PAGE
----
Thursday, August 11, 2005

Graves At Elkhorn -- Richard Hugo

--for Joe Ward

'Eighty-nine was bad. At least a hundred
children died, the ones with money planted
in this far spot from the town. The corn
etched in these stones was popular that year.
'Our dearest one is gone.' The poorer ones
used wood for markers. Their names
got weaker every winter. Now gray wood
offers a blank sacrifice to rot.

The yard and nearly every grave are fecned.
Something in this space must be definied--
where the lot you paid too much for ends
or where the body must not slide beyond.
The yard should have a limit like the town.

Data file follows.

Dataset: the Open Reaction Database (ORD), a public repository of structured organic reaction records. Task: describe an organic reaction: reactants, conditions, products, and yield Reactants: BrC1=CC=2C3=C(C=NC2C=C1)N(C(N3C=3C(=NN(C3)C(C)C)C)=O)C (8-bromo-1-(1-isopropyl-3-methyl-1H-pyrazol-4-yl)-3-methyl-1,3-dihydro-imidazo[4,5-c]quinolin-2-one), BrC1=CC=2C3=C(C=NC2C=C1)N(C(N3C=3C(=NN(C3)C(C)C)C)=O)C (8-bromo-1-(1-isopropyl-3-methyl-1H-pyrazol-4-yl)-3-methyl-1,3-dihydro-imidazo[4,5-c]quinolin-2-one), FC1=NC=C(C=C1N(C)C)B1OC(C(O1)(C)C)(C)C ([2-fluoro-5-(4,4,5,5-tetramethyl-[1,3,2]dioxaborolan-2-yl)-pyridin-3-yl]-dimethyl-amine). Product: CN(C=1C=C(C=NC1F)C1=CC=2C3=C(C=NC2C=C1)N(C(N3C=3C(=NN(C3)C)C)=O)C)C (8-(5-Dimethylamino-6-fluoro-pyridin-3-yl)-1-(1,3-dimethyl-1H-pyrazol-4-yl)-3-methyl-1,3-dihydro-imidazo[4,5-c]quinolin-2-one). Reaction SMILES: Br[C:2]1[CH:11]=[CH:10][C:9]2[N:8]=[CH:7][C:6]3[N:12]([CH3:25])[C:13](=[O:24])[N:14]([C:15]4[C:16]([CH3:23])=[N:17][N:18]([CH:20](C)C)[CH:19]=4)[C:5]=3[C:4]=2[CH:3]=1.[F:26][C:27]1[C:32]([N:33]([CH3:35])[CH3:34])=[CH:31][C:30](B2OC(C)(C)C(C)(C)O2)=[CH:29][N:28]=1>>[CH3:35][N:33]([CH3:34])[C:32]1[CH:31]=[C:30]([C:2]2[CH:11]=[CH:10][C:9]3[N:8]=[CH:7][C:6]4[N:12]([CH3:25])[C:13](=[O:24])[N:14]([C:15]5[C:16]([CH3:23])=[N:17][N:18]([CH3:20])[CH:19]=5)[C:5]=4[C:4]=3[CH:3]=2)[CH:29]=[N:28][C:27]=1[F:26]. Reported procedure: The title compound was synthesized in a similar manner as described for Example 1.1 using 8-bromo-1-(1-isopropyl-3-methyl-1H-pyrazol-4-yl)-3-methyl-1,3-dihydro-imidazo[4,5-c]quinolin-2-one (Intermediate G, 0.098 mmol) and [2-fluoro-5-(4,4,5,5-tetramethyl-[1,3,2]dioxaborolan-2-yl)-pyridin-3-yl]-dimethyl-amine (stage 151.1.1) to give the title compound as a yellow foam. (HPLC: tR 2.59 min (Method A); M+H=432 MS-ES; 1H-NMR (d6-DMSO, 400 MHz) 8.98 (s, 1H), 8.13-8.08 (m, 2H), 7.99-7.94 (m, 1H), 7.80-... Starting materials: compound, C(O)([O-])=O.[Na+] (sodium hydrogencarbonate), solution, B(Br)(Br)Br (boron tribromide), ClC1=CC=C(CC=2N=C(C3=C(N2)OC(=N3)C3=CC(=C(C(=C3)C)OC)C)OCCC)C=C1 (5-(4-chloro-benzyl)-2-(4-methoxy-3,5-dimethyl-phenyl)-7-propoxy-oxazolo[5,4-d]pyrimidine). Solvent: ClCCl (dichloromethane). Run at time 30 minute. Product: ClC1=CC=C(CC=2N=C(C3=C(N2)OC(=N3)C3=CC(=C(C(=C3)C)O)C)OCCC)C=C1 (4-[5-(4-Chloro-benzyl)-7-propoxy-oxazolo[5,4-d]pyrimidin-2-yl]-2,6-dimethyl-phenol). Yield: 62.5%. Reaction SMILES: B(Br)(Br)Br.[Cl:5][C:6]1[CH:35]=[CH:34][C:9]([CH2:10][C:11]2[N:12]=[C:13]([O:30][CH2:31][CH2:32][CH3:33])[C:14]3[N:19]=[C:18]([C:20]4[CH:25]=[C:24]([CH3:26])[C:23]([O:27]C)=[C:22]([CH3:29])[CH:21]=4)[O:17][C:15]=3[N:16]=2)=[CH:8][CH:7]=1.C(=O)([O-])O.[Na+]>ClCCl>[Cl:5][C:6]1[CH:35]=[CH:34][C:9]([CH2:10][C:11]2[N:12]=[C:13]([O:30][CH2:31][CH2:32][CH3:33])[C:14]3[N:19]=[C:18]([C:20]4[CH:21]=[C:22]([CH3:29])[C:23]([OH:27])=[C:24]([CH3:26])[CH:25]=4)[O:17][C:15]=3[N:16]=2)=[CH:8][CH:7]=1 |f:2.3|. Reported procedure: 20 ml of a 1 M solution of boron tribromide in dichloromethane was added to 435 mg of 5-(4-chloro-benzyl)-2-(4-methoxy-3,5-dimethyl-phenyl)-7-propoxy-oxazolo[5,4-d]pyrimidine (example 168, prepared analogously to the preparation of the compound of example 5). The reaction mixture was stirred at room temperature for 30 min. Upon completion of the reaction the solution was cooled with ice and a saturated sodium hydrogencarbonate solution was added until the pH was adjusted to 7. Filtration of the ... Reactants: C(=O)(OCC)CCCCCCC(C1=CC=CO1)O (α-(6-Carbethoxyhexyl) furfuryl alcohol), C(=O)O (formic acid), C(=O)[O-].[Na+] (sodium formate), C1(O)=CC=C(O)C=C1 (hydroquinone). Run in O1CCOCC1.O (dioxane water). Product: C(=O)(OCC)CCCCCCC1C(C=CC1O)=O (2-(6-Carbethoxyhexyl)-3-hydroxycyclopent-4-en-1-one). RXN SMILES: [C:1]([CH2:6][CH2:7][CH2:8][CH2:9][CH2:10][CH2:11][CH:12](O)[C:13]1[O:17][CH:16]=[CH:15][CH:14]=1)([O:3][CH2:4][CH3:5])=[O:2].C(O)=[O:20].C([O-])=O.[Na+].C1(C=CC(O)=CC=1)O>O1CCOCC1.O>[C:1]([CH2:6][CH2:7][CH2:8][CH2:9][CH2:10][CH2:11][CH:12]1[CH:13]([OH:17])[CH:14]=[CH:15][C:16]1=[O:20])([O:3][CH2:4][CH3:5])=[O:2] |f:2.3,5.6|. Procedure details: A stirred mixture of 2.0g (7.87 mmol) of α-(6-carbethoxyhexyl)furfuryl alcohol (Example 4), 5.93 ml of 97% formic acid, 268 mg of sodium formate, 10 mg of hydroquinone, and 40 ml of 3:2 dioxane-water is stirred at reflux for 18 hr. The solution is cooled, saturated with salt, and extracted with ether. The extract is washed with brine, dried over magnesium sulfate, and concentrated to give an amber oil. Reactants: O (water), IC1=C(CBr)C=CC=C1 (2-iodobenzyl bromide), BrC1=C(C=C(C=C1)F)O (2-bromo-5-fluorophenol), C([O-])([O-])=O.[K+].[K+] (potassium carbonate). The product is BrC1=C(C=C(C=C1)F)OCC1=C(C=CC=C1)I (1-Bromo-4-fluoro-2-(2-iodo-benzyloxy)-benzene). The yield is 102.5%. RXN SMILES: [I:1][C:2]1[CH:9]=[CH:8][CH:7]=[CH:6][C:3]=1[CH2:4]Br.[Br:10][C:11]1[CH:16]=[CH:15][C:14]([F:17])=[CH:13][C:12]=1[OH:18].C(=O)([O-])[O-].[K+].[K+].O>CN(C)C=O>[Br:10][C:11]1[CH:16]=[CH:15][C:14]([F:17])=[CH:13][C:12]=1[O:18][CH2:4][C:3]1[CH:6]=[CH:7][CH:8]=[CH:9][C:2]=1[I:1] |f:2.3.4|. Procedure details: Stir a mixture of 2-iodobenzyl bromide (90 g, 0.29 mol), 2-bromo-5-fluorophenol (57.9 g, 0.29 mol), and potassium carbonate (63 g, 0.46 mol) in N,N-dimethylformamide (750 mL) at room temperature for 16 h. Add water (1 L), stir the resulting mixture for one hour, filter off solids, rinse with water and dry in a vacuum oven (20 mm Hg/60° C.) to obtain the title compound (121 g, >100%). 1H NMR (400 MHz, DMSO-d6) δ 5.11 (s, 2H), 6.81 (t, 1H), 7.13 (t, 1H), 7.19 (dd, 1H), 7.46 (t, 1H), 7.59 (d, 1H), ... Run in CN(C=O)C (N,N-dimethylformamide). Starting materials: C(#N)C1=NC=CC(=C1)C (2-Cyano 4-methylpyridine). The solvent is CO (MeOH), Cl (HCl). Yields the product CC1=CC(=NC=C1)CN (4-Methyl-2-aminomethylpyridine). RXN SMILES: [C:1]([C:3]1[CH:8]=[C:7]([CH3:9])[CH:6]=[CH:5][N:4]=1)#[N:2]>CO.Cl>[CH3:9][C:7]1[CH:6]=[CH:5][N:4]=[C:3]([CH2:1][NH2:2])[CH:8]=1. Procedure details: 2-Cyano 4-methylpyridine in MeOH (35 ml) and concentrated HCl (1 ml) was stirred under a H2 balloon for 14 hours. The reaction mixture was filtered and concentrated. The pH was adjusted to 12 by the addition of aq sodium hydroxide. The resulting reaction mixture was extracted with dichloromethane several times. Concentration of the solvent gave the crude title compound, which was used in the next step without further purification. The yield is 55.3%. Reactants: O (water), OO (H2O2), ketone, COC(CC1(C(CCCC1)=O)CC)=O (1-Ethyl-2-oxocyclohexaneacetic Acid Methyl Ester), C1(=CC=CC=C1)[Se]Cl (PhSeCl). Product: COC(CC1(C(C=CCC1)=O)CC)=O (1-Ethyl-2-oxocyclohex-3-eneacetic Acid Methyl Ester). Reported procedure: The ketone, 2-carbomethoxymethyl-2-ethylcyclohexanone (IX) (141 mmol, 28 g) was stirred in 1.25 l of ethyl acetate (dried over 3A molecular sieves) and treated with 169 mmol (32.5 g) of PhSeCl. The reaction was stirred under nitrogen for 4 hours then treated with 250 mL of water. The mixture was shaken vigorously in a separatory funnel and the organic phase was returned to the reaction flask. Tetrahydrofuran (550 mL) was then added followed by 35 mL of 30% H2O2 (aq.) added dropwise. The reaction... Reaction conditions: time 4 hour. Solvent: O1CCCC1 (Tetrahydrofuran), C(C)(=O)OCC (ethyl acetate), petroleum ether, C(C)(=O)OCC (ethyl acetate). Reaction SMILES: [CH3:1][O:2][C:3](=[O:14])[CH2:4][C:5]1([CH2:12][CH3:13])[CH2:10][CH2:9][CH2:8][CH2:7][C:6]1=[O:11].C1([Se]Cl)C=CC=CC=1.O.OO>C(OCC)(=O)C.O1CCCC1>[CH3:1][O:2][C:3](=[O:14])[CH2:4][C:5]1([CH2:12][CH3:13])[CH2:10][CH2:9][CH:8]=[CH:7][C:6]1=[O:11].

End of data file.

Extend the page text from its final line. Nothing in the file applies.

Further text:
The last one buried here: 1938. The next
to last: 1911 from a long disease.

The fence around the yard is barbed, maintained
by men, around the graves, torn down
by pines. Some have pines for stones.
The yard is far from the town because
when children die the mother should repeat
some form of labor, and a casual glance
would tell you there could be no silver here.

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